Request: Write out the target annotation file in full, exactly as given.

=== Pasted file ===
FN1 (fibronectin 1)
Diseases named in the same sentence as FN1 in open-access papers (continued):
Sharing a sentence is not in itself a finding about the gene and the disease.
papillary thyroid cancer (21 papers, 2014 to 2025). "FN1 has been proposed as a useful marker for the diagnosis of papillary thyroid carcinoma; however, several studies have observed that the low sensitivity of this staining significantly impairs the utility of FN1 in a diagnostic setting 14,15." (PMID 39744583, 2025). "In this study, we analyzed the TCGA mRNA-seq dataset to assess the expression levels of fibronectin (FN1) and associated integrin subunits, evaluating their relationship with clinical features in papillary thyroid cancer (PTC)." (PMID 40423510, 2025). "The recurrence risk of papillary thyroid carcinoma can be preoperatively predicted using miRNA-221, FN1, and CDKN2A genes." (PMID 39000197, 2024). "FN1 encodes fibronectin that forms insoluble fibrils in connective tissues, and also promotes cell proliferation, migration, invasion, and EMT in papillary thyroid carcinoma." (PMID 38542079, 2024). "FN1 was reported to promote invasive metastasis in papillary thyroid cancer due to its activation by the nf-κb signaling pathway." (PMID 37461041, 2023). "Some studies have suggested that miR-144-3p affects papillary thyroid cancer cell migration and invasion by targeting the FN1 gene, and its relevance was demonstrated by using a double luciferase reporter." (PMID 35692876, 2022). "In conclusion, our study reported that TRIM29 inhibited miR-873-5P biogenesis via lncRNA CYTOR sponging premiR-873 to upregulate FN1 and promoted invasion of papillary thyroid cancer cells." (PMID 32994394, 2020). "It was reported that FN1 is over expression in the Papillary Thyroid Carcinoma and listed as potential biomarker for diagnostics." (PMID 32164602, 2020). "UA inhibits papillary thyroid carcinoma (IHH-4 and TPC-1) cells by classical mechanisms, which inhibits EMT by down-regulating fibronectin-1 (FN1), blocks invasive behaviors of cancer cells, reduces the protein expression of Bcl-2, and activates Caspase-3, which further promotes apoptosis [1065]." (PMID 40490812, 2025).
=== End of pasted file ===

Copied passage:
FN1 (fibronectin 1)
Diseases named in the same sentence as FN1 in open-access papers (continued):
Sharing a sentence is not in itself a finding about the gene and the disease.
papillary thyroid cancer (21 papers, 2014 to 2025). "FN1 has been proposed as a useful marker for the diagnosis of papillary thyroid carcinoma; however, several studies have observed that the low sensitivity of this staining significantly impairs the utility of FN1 in a diagnostic setting 14,15." (PMID 39744583, 2025). "In this study, we analyzed the TCGA mRNA-seq dataset to assess the expression levels of fibronectin (FN1) and associated integrin subunits, evaluating their relationship with clinical features in papillary thyroid cancer (PTC)." (PMID 40423510, 2025). "The recurrence risk of papillary thyroid carcinoma can be preoperatively predicted using miRNA-221, FN1, and CDKN2A genes." (PMID 39000197, 2024). "FN1 encodes fibronectin that forms insoluble fibrils in connective tissues, and also promotes cell proliferation, migration, invasion, and EMT in papillary thyroid carcinoma." (PMID 38542079, 2024). "FN1 was reported to promote invasive metastasis in papillary thyroid cancer due to its activation by the nf-κb signaling pathway." (PMID 37461041, 2023). "Some studies have suggested that miR-144-3p affects papillary thyroid cancer cell migration and invasion by targeting the FN1 gene, and its relevance was demonstrated by using a double luciferase reporter." (PMID 35692876, 2022). "In conclusion, our study reported that TRIM29 inhibited miR-873-5P biogenesis via lncRNA CYTOR sponging premiR-873 to upregulate FN1 and promoted invasion of papillary thyroid cancer cells." (PMID 32994394, 2020). "It was reported that FN1 is over expression in the Papillary Thyroid Carcinoma and listed as potential biomarker for diagnostics." (PMID 32164602, 2020). "UA inhibits papillary thyroid carcinoma (IHH-4 and TPC-1) cells by classical mechanisms, which inhibits EMT by down-regulating fibronectin-1 (FN1), blocks invasive behaviors of cancer cells, reduces the protein expression of Bcl-2, and activates Caspase-3, which further promotes apoptosis [1065]." (PMID 40490812, 2025).